EVERY time the subject of Estonia comes up I can't help thinking about the time they stuck two fingers up at Fifa and the rest of the football world and almost stopped my international career before it got started.
The story of them failing to turn up for a World Cup qualifier in Tallinn in October 1996 is well known but it has a special relevance for me as it was the match where I was due to make my first start for my country. In fact, it was me who kicked off that day, in a game that lasted all of three seconds.I rolled the ball to Darren Jackson; he touched it back to John Collins; we all held our hands up as if we'd won; and the match was abandoned.
That Scotland weren't awarded a 3-0 default win and were instead forced replay the match in Monaco – it ended in a 0-0 draw – has to go down as one of the biggest football scandals of all time. Imagine it happening now: any country refusing to show up and play a game at the allotted time would be thrown out of the competition.
I had come on as a substitute against Latvia the previous week and played well as we won 2-0, with Jackson and Collins scoring, so Craig Brown put me in for my first start. The drama all started the night before the match when the SFA said they weren't happy with the floodlights. Fifa insisted the kick-off be brought forward to 3pm but as soon as we got there we realised there were no Estonian staff or players there.
It was an utterly surreal. The ground was eerily empty and the songs the Scotland fans were singing have gone down in folklore: 'It's all gone quiet over there', 'There's only one team in Tallinn' and the like.
I remember Alex Miller telling everyone to try to prepare properly in case Estonia jumped off a bus at the last minute and caught us out. Some of the players were just looking at him and thinking, "aye, very good". I had been playing well at Aberdeen but Scotland had also been hit by a lot of injuries. This was my big chance and it was ripped away. A lot of the players were fit again by the time Monaco came around and I lost my place.
Scotland got to France 98 anyway and I got my own back on Estonia when we were drawn against them again in qualifying for Euro 2000. I came on for Ally McCoist in our home tie at Tynecastle in October 1998 when we were 1-0 down and scored two goals and set up the other as we won 3-2.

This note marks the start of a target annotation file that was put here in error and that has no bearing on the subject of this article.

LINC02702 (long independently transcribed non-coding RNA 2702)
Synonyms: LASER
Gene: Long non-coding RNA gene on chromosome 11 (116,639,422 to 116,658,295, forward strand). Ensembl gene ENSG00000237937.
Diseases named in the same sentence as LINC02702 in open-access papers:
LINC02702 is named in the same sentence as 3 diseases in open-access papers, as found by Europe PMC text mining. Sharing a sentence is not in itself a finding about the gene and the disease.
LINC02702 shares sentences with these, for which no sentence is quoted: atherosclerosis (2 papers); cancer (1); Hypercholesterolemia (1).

I started most games for my country after that. It is ironic that my big break came against the team who nearly finished my Scotland career.
Wednesday's friendly at Pittodrie will be the eighth time we have met Estonia in 10 years and, just as was the case for me, there is a chance for someone to make a name for himself. Chris Burke has played for Scotland twice and scored twice, and the fact he hasn't featured for seven years shows how easy it is to drift out of the picture.
But he didn't look out of place and neither has Lee Wallace in the games he has played. Although Wallace isn't playing at the right level just now, down in the Third Division with Rangers, he is still a very good player who shouldn't be ruled out. I have no problem with him being in the squad and obviously neither has Gordon Strachan.
PEOPLE seem to think the Dundee United job was a straight shoot-out between Jackie McNamara and Steven Pressley but I feel I might have been closer to getting it than has been suggested.
I am obviously disappointed with the outcome but I have to give credit to Dundee United for a thoroughly professional interview process, and in Jackie they have someone in charge who, although he is unproven at the top level, shows all the signs of being an excellent manager.
I was always quite close to Jackie when we were on Scotland duty – I remember him and Neil McCann picking up my bags from the airport as I rushed to attend the birth of my daughter – and I wish him every success.
I'm now being asked if I am interested in the Partick Thistle vacancy. Their interim manager, Alan Archibald, is someone I have a lot of respect for, but I live four miles away and my wee boy is a Thistle fan. Take out of that what you want.